Q. Is the serial/Oxford comma generally used in British English? If the guidelines do not specify anything, what would be the appropriate usage?
A. You would think that the Oxford (or serial) comma would be popular in British English. And it is, but it’s not exactly British law.
The latest iteration of Oxford’s venerable style guide (New Hart’s Rules, 2nd ed., 2014; this guide, like Chicago’s, has its origins in the 1890s) supports its use but allows it to be omitted: “For a century it has been a part of Oxford University Press style to retain or impose this last comma consistently, to the extent that the convention has also come to be called the Oxford comma. . . . The general rule is that one style or the other should be used consistently. However, the last comma can serve to resolve ambiguity” (p. 77). Butcher’s Copy-Editing, published by Cambridge University Press (4th ed., 2006), likewise treats serial commas as optional: “A comma should be consistently omitted or included before the final ‘and’ or ‘or’ in lists of three or more items” (p. 156).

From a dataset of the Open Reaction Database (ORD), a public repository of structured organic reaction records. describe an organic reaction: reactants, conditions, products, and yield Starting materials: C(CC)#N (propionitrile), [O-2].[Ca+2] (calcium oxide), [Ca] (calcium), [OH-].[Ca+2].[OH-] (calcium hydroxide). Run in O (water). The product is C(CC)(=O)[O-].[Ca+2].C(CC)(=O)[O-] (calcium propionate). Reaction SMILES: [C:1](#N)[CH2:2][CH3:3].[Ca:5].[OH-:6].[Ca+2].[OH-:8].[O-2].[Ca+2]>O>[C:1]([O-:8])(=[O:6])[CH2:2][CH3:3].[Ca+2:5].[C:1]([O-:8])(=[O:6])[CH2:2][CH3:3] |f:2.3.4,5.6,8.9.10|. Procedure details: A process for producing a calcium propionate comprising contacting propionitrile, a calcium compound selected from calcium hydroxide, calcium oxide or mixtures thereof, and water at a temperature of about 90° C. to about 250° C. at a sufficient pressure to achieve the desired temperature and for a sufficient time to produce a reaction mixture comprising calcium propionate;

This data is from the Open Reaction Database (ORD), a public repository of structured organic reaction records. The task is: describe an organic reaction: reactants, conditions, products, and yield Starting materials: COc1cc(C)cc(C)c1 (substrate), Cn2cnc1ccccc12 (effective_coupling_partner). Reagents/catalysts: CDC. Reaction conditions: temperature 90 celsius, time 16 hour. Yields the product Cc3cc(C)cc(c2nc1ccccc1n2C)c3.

In its own text, the guide by Cambridge omits serial commas; Oxford’s retains them.
So for British English, use serial commas or omit them, but do so consistently. And if you go without, make sure to add a comma wherever its absence might create ambiguity.